This picture by the Danish artist Laurits Andersen Ring of his wife Sigrid might be familiar to you. My fellow bloggers the Two Nerdy History Girls use it for their Breakfast Links feature. Anyone who hasn’t seen the blog already should check it out. (I had the pleasure of meeting one of the two, Loretta Chase, earlier this year when she and her husband were in London, to give you an idea of the dizzy social life bloggers lead.)

Some ladies prefer to read their newspapers in the evening.


Once you start looking  for pictures with this theme you find more and more. I’ve already exceeded my quota for a short post. Perhaps I should end with one in a library.


Serious study in progress.

But no, there’s time for a couple more. Indoors.


And outdoors.



Maybe that’s the end.



Sorry to disturb you Madam, go back to your book.

It only remains for me to add that I am currently reading Adam Gopnik’s Through the children’s gate, Frances Hardinge’s A skinful of shadows and a couple of others and  expect to be starting M John Harrison’s You should come with me now, and Andy Weir’s Artemis, sometime soon.

A happy Christmas to all my readers. As Dave Allen used to say: “May your god go with you”. This applies to us atheists as well.



Christmas Days: Argent Archer

I had an enquiry the other day about the photographer Albert Argent Archer. A website devoted to photographers said we had a collection of his work, which was news to me. The name did ring a bell though and when I went looking through our ephemera collection I found several old photographic prints with his distinctive imprint in the section on Kensington High Street. There might be a full length post next year devoted either to Archer or to a series of pictures of the High Street as it used to be, but for today I thought we might have a quick before and after. Geographically these pictures come from a spot less than five minutes walk from where I now sit, huddled in a Dickensian fashion next to a heater.



Although this picture was taken in the 1920s, the distinctive architecture of Hornton Court is instantly recognizable to anyone familiar with Kensington High Street. This tall redbrick block of apartments and shops was unique in 1905 when it was built but it formed the model for a whole series of blocks along the north side of the high street which were built in the 1930s.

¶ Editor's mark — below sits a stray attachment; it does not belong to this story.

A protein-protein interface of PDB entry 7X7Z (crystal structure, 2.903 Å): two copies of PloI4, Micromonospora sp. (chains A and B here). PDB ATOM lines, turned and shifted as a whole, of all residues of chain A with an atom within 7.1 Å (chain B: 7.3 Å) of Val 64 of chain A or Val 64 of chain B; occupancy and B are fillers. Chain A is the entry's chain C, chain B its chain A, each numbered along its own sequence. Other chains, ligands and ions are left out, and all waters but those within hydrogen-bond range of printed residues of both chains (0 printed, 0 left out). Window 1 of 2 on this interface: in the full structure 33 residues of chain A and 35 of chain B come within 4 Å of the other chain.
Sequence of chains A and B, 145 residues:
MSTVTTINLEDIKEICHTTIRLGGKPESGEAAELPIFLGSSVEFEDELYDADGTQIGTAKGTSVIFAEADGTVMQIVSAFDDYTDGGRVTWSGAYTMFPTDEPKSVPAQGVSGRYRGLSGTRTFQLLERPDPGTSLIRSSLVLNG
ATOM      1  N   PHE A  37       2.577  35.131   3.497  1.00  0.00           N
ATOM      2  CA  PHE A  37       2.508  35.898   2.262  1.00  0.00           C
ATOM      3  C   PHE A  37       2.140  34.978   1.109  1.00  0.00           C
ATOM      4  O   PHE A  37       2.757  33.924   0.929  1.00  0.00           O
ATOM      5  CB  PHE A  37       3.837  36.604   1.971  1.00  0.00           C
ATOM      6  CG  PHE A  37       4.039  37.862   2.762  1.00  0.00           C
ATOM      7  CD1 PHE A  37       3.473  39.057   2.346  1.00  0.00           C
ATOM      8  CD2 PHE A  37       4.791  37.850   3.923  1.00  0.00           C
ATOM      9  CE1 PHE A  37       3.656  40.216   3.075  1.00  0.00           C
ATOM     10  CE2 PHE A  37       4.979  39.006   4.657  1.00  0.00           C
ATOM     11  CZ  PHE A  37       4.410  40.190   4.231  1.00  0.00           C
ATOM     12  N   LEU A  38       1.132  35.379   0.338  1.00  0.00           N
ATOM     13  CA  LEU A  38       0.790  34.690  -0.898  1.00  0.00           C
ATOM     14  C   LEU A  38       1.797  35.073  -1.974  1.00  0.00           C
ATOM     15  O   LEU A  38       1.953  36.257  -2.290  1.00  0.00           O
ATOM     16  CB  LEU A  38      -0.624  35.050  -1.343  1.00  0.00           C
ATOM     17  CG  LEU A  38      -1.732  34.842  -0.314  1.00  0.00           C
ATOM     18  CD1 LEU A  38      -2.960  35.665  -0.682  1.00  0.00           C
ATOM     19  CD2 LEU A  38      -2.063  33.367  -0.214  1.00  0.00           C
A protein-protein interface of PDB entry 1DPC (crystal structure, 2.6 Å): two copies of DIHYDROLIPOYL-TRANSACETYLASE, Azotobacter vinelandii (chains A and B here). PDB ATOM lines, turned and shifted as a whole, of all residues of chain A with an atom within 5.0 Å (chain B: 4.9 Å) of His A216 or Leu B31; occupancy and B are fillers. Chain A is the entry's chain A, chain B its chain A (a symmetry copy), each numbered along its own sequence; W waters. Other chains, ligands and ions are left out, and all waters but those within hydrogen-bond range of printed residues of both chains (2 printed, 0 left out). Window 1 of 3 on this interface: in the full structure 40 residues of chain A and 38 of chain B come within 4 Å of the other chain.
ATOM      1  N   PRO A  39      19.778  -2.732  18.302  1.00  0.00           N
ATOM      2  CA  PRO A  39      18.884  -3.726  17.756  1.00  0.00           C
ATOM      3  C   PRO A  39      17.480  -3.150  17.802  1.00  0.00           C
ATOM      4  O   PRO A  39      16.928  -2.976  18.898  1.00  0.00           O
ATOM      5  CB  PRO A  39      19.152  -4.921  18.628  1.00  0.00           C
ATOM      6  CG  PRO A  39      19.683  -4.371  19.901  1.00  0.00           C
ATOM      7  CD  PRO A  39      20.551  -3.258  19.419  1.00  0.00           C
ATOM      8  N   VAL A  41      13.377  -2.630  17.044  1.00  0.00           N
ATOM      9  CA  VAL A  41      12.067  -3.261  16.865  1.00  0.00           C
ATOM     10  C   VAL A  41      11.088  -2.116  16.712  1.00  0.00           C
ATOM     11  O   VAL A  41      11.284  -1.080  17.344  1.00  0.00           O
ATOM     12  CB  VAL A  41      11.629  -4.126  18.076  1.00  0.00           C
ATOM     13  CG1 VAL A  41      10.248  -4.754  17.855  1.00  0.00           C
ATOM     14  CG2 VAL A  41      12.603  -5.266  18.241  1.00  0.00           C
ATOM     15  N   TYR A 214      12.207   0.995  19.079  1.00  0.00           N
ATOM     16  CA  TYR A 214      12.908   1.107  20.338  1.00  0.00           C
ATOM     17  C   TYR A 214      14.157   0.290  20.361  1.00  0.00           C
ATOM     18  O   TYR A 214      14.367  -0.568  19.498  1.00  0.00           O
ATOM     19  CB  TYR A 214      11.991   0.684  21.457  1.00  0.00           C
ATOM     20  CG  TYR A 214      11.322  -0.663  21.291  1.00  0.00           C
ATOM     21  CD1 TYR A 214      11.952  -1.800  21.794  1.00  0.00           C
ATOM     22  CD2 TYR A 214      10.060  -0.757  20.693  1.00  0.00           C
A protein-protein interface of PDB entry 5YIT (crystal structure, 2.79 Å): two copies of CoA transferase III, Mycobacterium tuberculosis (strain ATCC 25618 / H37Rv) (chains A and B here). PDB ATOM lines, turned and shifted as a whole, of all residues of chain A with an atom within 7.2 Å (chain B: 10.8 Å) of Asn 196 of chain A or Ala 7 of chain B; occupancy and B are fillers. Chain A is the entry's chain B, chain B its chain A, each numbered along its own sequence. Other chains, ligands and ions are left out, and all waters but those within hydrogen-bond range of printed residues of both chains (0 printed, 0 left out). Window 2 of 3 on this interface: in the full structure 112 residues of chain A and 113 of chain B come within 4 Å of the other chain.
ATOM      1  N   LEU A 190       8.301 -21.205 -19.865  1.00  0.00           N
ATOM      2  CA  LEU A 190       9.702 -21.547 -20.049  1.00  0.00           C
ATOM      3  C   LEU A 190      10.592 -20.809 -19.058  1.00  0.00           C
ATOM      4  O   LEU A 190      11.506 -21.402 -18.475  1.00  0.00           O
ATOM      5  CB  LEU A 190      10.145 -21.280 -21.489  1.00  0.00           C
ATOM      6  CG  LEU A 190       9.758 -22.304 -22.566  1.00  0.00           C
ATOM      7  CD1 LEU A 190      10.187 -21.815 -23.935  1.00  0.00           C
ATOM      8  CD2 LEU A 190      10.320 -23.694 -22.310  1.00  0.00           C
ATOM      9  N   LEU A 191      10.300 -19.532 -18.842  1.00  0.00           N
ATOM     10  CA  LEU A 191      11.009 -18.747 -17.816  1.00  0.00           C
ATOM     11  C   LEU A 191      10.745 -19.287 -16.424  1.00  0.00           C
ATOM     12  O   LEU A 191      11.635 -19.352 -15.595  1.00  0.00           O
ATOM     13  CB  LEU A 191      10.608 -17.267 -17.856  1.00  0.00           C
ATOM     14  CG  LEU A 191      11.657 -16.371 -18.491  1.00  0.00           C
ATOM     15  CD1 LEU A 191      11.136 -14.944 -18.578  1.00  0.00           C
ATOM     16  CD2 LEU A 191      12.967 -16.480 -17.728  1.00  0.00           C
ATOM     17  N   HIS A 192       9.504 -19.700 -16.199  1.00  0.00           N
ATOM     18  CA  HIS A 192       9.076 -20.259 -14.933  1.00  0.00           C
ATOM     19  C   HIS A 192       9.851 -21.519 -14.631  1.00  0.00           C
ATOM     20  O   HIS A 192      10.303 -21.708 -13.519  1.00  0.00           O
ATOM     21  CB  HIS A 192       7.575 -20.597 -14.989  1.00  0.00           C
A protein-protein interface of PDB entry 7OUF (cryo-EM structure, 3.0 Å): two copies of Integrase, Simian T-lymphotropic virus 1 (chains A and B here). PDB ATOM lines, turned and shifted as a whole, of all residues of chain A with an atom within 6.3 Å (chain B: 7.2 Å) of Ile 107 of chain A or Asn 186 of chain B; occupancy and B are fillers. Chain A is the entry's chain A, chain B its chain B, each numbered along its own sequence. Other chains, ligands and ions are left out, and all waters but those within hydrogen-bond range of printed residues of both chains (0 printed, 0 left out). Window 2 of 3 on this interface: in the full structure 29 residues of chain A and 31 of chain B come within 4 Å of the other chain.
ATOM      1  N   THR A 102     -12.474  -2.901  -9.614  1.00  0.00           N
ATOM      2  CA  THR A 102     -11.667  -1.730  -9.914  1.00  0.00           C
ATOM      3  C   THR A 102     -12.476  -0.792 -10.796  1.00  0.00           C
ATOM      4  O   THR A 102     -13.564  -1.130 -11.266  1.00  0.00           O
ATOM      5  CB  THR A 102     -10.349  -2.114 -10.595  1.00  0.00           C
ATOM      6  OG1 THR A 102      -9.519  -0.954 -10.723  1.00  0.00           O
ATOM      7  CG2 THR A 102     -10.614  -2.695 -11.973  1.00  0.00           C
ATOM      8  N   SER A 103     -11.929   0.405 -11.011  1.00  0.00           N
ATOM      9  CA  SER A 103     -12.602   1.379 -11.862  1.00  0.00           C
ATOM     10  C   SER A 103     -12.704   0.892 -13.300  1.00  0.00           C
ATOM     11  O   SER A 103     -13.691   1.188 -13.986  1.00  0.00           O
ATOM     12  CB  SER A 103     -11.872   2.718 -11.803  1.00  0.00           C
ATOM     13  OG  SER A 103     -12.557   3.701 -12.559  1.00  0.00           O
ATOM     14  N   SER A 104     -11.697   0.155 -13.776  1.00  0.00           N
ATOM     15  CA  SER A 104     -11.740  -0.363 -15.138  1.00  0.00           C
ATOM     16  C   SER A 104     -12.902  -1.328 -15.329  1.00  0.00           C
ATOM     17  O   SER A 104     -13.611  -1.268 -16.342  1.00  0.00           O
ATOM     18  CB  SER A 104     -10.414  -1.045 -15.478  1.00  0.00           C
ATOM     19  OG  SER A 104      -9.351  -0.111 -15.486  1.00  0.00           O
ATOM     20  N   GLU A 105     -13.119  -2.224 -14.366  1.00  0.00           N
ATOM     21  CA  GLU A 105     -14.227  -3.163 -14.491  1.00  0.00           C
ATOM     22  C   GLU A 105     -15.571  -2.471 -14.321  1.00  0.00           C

Note the small tobacconists to the left of Chesterton’s, selling Abdulla Cigarettes, a popular brand of the time. I can still remember a tobacconist / confectioner there when I first worked in Kensington in the 1980s.



This picture doesn’t have Archer’s embossed stamp on it, but the rest of today’s pictures do. This one shows the same corner as the one above when  it was a simple terrace of houses and shops.



In both pictures you can catch a glimpse of the building in Phillimore Walk which filled the whole block.



Our old friend, the Abbey with its gothic windows and other features, which must have been a bit of a spooky sight, lurking behind the “modern” high street.

This view shows the 116-138 block from the west.




You can see the wide pavement and how in a couple of cases there are front gardens or yards. Imagine a long series of these going west along the high street facing the Promenade on the south side. These terraces were destined for demolition and many were knocked down in 1931. We’ll see more of them in the new yaear but for now, here is Archer’s own studio at 140 Kensington High Street.




Miscellany: melancholy animals

Back in the days when my son was young and people did most of their shopping in actual (as opposed to virtual retailers) another familiar high street name, Boots, offered shoppers a free soft toy after they spent a certain amount. (I don’t recall the actual terms and conditions but I remember you didn’t pay for them, and you sent off for them.) As regular users of Boots we acquired a few examples but what struck us was the consistently downbeat demeanor of the stuffed creatures: the depressed giraffe, the worried zebra, the suicidal rhino. The biggest one was the one you see below: the sad tiger.


We wondered why no-one spotted this general unhappiness of soft fauna. But we’ve done our best for them. These days the tiger is in a support group with this slightly anxious gorilla, and supervised by monkey therapist Doctor Trevor (whom God preserve) of Utrecht.



The final daily post will probably be on Saturday. I have a lot to do tomorrow. Oh, there she is again.


Christmas Days: the wonder of Woolies

Woolworth’s stores were once upon a time a seemingly immovable feature of the British high street. Every town had one, some more than one, and every London district. Think back now to all the different branches you’ve been into in your life. I remember one in Chester with a bewildering number of entrances, a cavernous one on Oxford Street, and a fairly big one in Victoria. This Bignell picture was taken there.


For myself, I remember one near where my uncle lived in Clapham, there were two in the King’s Road. Many I’ve forgotten of course. And there was one in Kensington High Street.